ASD In 4 Year Olds
Dear Dr. Deb,
I have been reading a lot about Asperger’s Disorder and autism spectrum disorder, and I’m worried my 4-year-old might have some of the signs. How do you know if a child has one of these disorders at such an early age? I know that autism itself is much more severe, and much easier to identify, but what would a mild autism spectrum disorder look like in a 4-year-old? I’m pretty concerned. Thanks in advance for your help.
I understand your concern – there certainly is a lot of information (and misinformation!) out there on autism these days, which can overwhelm and confuse many parents. To clarify, an autism spectrum disorder (or pervasive developmental disorder) is a developmental disability that affects a child’s social functioning, communication skills, and manifests with certain characteristic behaviors such as rigidity or highly focused interests. Asperger’s Disorder falls under this category.
The identification of children on the autism spectrum can be challenging, especially since many are cognitively right on-target, and can develop typical (or even advanced) speech and language skills. What can make it all the more confusing, is that they can vary greatly in their individual strengths and weaknesses- no two children on the spectrum are alike. Yet early identification is key, as children who receive interventions early on, often show tremendous gains.
A few years ago, I was invited to give a talk to about 15 or so pediatricians as part of their Continuing Medical Education program on how to identify at-risk children on the mild end of the spectrum. Here are the points I discussed in my talk. If after reading this list you have any doubts, a developmental evaluation by a child psychologist could help you identify if there are any concerns, and how to best address them.
Preschool-aged children with mild autism spectrum disorder may exhibit at least one or more of these signs:
- They may appear socially ‘younger’ than same-age peers. They may not empathize as readily, or need social situations or rules to be explained to them more than same-age peers.
- They may have difficulty with give-and-take in play compared with same-age peers. They may have a tendency to over-direct others, be rigid/inflexible during play, or be frequent ‘followers’ who mimic and copy other children more than same-age peers.
- They may have difficulty with transitions that are unexpected, or when they have to transition away from a preferred activity. They may have a preferred way of doing things, and get upset when someone tries to interject. Their reactions are more intense or more frequent than same-age peers.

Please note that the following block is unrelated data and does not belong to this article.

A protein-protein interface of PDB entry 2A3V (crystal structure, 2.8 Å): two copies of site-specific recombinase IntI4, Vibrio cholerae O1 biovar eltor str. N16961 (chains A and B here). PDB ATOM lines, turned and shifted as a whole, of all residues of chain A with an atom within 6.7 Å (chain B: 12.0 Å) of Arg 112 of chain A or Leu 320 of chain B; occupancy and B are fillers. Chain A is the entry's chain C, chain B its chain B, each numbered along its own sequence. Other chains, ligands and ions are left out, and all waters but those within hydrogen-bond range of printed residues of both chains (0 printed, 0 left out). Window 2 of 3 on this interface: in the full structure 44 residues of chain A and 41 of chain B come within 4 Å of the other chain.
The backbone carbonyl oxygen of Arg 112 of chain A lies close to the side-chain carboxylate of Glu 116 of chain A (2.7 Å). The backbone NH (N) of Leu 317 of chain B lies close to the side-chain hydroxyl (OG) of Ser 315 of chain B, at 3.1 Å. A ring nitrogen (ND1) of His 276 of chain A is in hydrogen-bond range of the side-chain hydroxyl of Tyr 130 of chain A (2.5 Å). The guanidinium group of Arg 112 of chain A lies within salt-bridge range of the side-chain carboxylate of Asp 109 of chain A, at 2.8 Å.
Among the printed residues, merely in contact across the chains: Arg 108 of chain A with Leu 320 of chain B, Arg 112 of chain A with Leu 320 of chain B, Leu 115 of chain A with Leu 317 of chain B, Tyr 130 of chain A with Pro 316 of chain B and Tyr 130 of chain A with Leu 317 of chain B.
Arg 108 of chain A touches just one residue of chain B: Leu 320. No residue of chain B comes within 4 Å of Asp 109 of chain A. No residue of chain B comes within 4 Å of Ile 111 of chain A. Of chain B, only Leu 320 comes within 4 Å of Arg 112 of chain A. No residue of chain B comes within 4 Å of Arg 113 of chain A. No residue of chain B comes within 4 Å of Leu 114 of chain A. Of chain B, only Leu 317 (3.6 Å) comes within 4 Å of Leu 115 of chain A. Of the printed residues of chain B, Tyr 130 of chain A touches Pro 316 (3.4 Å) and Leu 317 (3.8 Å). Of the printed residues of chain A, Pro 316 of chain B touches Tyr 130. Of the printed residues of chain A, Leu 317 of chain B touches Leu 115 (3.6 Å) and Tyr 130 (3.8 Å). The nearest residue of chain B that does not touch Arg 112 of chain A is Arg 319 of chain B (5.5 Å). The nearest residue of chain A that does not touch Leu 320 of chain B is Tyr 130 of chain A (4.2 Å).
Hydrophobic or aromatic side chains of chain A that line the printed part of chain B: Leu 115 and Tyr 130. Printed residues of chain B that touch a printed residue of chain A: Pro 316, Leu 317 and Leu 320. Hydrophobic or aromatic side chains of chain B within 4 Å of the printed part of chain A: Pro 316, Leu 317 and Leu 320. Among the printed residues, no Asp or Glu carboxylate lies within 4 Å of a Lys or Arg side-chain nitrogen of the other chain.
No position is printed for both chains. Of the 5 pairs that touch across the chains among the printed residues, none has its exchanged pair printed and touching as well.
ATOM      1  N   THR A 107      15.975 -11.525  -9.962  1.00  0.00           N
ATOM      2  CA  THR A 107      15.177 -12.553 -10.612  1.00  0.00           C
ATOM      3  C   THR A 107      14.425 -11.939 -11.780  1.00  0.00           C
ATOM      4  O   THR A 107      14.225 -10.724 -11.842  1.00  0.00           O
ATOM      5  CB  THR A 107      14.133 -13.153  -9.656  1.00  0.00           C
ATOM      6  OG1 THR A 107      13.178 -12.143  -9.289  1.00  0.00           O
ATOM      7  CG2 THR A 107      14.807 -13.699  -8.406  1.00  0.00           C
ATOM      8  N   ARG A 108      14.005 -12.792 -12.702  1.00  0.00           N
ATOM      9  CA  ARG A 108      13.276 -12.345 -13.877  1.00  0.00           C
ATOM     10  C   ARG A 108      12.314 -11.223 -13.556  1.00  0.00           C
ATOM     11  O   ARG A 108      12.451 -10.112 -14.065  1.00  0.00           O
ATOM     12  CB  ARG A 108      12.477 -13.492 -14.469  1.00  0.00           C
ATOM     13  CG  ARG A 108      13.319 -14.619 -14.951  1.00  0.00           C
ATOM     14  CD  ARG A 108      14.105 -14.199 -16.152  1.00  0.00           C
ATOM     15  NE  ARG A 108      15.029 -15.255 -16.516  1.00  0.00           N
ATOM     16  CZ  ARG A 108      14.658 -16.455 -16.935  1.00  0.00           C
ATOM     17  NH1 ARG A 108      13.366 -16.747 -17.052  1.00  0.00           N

- They may have difficulty taking direction from others, and may be (incorrectly) labeled ‘oppositional’ or ‘defiant’.
- They may have emotional reactions which may seem out of proportion given the trigger, such as an intense meltdown over the wrong color ‘cup’, the fact that mom took the wrong ‘route’ on the drive home, or they couldn’t find a missing puzzle piece. These reactions are more intense or more frequent than same-age peers.
- They may have difficulty maintaining a give-and-take verbal exchange, talking more about their own likes, interests, and desires than same-age peers.
- They may have a fascination with a particular topic or subject which is more intense than same-age peers. There may be extraordinary memory for verbal information surrounding the interest (e.g. types of dinosaurs, brands of cars, types of trains, etc.)
- There may be a history of speech/language delay, or they may have advanced speech skills with more vocabulary than same-age peers.
Also, it’s important to note that many children on the autism spectrum are in fact very loving and sweet young children who can be very strongly attached to their parents and family members. They also can develop friendships, although they typically require some coaching on social skills, social perspective taking, and social communication skills.
Please remember when reading this list, that I have frequently written about signs “as compared with same-age peers.” That is because at certain developmental ages, some of these behaviors are typical, such as tantrums and meltdowns, or a preference to doing things their own way. That is why an evaluation by a professional who is a specialist in child development can help you tease apart what is ‘typical 4-year-old behavior’, and what may be a sign of a developmental concern.
I hope this helps-